Parkour

Parkour Manchester

“There is not a single aspect of my life in Manchester which has been unaffected by Parkour. I can relate everything to the mindset of Parkour”. Ben.

 

Despite the weather, Manchester is a hotbed of creative energy. Good and great practitioners of the world’s many art forms discovered their craft within the grey and red brick walls of this sometimes bleak city, and they will continue to do so. So if perpetual rain can inspire people to creativity inside, then what of those who ply their trade outside?

 

There are examples where mancunians have historically defied wet conditions to achieve stardom, football and graffiti immediately spring to mind, but there is a slightly less obvious outdoor activity...

 

Look a little harder into the rich fabric of culture here and you will find a group of people who instead of being pushed indoors by our famous rain took to the streets to take back the urban space from the developers and the council. They practice parkour (French for journey).

 

Thought to have its origins in the physical exercise routines of Georges Hébert and later David Belle parkour is essentially a method of overcoming any obstacle in your path, an attempt to travel in a straight line across urban space using a combination of jumping, climbing, swinging, and hanging.
 

Watching these guys at work is just like watching a graceful acrobat or gymnast at the Olympics, it can be very beautiful.

Made famous following on-screen appearances in popular movies District 13 and Casino Royale and in the English film Breaking and Entering, parkour is an art form which is gathering significant clout and membership, and nowhere less so than in Manchester.

 

To most people the landscape of Manchester is pretty flat and in therefore you would think pretty uninspiring for jumping around. Wrong! Look closer, what an urban landscape we have...an abandoned building on almost every corner, a half built car-park here, an empty modern public square there. Manchester is like one big obstacle course...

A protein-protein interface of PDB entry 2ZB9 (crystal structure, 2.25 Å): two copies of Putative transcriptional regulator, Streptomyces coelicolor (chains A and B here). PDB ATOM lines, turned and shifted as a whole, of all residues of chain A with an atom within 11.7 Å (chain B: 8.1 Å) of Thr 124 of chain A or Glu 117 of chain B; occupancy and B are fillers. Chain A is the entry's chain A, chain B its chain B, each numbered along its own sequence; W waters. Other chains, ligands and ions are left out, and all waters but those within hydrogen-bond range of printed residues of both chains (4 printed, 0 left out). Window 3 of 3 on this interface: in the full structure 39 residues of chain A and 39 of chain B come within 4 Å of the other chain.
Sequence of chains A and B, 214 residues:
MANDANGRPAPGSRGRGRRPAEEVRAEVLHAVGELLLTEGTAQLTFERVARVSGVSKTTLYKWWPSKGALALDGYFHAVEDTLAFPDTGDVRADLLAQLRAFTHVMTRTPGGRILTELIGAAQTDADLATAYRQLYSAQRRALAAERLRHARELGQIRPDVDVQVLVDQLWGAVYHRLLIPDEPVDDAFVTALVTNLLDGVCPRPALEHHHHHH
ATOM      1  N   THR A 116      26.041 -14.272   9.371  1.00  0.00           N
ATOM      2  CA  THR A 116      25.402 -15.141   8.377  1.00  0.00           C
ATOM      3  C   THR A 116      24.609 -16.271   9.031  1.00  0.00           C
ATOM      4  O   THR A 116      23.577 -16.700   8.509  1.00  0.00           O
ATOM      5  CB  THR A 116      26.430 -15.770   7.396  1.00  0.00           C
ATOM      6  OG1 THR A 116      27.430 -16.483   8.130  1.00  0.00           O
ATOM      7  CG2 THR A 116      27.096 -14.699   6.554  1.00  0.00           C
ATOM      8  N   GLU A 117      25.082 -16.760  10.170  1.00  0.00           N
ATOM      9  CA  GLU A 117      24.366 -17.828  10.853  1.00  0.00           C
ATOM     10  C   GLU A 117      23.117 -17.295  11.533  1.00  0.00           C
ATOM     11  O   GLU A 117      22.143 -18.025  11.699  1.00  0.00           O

There are maybe 30 dedicated practitioners of parkour in Manchester, I asked Ben, 21, why he does it, he said: “there is so much to be gained by practising it - getting fitter, becoming more agile, improving confidence, understanding healthy living, a better understanding of dealing with problems in life, being able to approach obstacles (physical and otherwise) and sensibly weigh up the possible approaches in order to make a decision on how to overcome them.”

 

Parkour isn’t just about running and jumping, it is a whole philosophy, and Ben agrees: “There is not a single aspect of my life which has been unaffected by parkour. Everything can be related to the mindset of parkour.

 

Eager to find out more I pressed Ben to try and find out if there were any competitions in Manchester, he found the question rather odd: “each practitioner has his or her own strengths and weaknesses, so you could probably go to a group and see that one person was the strongest, one was the fastest runner, one had the farthest jump, and so on, but parkour isn't about being the best on one particular area, it's about being the best you can be in all possible areas.”

 

Next time you’re outside the oyster bar and someone executes a perfect jump down those steps, you know what they were doing!

 

Written by Tim Walker

 

Front Cover shot by fly53

For Parkour discussion we recommend
Northern Parkour

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